3. Who will pay more in taxes this year? Since the market increased last year, mostly all property owners will have a typical 2% increase in taxes to account for inflation, but there will also be MANY property owners who have their taxes adjusted upward by 10-15% easily. The Assessor can only inflate taxes by basically 2% each year under normal circumstances, but for property owners who received a “Prop 8 temporary reduction” over the past several years, their property taxes can be raised any amount each year so long as it is not increased above the original “base-year value” (called the “Prop 13 value” – which is usually the original purchase price level from years ago). This essentially means many home owners will be paying hundreds of dollars more this year – and they didn’t even see it coming.
  4. image purchased from 123rf dot com and used with permission - Sacramento Appraisal Blog - smallerWhich form should you fill out? This confuses so many people, so read closely. There are actually two forms you can fill out during the appeals process. There is a free form called the “Prop 8 Decline in Value” form. It is NOT an appeal, but you might be able to get results still by asking the Assessor to review your property for free. If you do not hear back from the Assessor’s office by October though, I highly recommend filing a formal appeal (cost is $30) so you have recourse as a property owner after the appeals deadline on December 2 has passed. I cannot emphasize how important it is to know the distinction between these two forms. Please take a few minutes to watch the video below for more information. This can save you and your contacts money.
  5. Do you need help or not? If you have access to data (sales in particular) between January and March 2013, you can put together your own support for your property’s value. If you can do this, don’t hire anyone. The key is to put together something solid, honest and realistic (don’t lowball the Assessor). If you do not know how to support a value for your property, hire someone. Keep in mind that in most cases I strongly discourage a full appraisal because it’s just too much unnecessary information  unless the property is very complex.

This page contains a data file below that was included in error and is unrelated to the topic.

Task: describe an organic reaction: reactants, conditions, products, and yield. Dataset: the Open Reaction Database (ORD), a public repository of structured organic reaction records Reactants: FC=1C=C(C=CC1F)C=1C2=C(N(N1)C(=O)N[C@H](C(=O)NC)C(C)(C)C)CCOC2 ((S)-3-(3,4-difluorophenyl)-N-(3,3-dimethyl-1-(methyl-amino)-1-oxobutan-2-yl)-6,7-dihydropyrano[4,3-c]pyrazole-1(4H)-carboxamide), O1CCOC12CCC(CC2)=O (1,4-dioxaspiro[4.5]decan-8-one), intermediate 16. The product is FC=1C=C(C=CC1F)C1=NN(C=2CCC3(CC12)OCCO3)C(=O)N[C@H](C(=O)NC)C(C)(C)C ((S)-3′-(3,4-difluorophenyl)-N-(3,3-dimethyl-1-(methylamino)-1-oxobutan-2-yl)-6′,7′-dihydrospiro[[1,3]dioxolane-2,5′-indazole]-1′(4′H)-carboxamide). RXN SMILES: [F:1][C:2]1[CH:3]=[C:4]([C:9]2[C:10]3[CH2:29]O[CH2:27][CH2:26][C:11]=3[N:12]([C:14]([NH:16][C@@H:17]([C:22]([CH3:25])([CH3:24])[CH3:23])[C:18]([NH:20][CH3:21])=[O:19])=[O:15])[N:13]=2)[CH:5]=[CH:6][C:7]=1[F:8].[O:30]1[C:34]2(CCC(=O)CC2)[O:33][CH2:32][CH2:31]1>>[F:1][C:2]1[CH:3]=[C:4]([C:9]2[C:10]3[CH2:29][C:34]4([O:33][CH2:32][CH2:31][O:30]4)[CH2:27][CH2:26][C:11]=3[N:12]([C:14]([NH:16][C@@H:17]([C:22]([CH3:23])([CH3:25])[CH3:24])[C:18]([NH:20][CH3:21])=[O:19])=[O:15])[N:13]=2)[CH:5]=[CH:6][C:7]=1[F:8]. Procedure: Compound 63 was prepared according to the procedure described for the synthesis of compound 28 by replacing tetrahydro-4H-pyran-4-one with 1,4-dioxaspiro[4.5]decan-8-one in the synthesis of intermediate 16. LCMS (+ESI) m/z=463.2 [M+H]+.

I hope this was helpful for you personally or simply good information to make you a stronger asset and resource for your clients. Do keep me posted if you have any questions. Feel free to comment below and I’ll be sure to respond to you.

My Services: In case it’s relevant, I’ve assisted countless property owners during the tax appeal process over the past few years, and they’ve had profound success in reducing their property taxes. I’ve done quite a bit of work with typical “decline in value” situations, but also with escape assessments and other base-year value challenges. I don’t use a full appraisal because it’s not needed in most cases. Instead I developed a more limited custom valuation product that is amply informative, yet it only costs about 1/3 of what a full appraisal costs. You can check out my property tax website if you wish. Let’s talk more if you have any questions.

Watch a Tax Appeal Video: In case you’d rather listen to the content of this post, watch the video below (or here)

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Why is your recent purchase assessed so much higher than the purchase price?

I’ve been getting this question quite a bit lately. Home owners wonder sometimes why their assessed value is so much higher than the purchase price. It doesn’t make any sense, right? Well, let me share with you a scenario to explain why this happens sometimes. I spoke with a home owner this week, and his property is currently assessed at $350,000 despite the property being purchased in April 2012 for $200,000. Obviously this is a huge difference, and it’s highly inconvenient too since his tax bill is now $1,500+ higher than expected.

Why does this happen? When you purchase a property in the latter part of the first or second quarter of the year in Sacramento County, sometimes the Assessor is not able to reassess your property before the new assessments are published on  July 2. This means that even though you purchased at a much lower level (market value presumably), the Assessor’s value is not based on your new purchase because they couldn’t get the new data in the system before assessments were posted.

What should you do when this happens?

  1. Call the Assessor’s Office to discuss your situation.
  2. You’ll most likely be reassessed come October since The Assessor reviews purchases in the beginning of the year to catch errors like this (see points 5 & 6 though).
  3. You’ll be issued a refund if you overpaid on your property taxes.
  4. Don’t hire anyone to appeal your property taxes until you hear back from the Assessor. Why? Because this scenario above is most likely really just a logistical issue due to the time you purchased your property rather than blatant overassessment. Hopefully your property will be reassessed in October to a level more consistent with your purchase price.
  5. However, if the Assessor does think your property is worth the higher amount and you know that’s not the case, then it’s time to appeal.
  6. If you don’t hear from the Assessor’s office by mid-October or early November, let’s talk. Do not let the deadline to appeal on November 30, 2012 pass before you do something. If the deadline to appeal does pass though, keep in mind you have four years to appeal your base-year value (This is only for “base year” value situations. Most other property tax scenarios have much less time – only a matter of months).

While it can be really frustrating to be in this situation, I hope this was helpful to answer some of your questions. Feel free to contact me if you have any other questions or property tax appeal issues to discuss.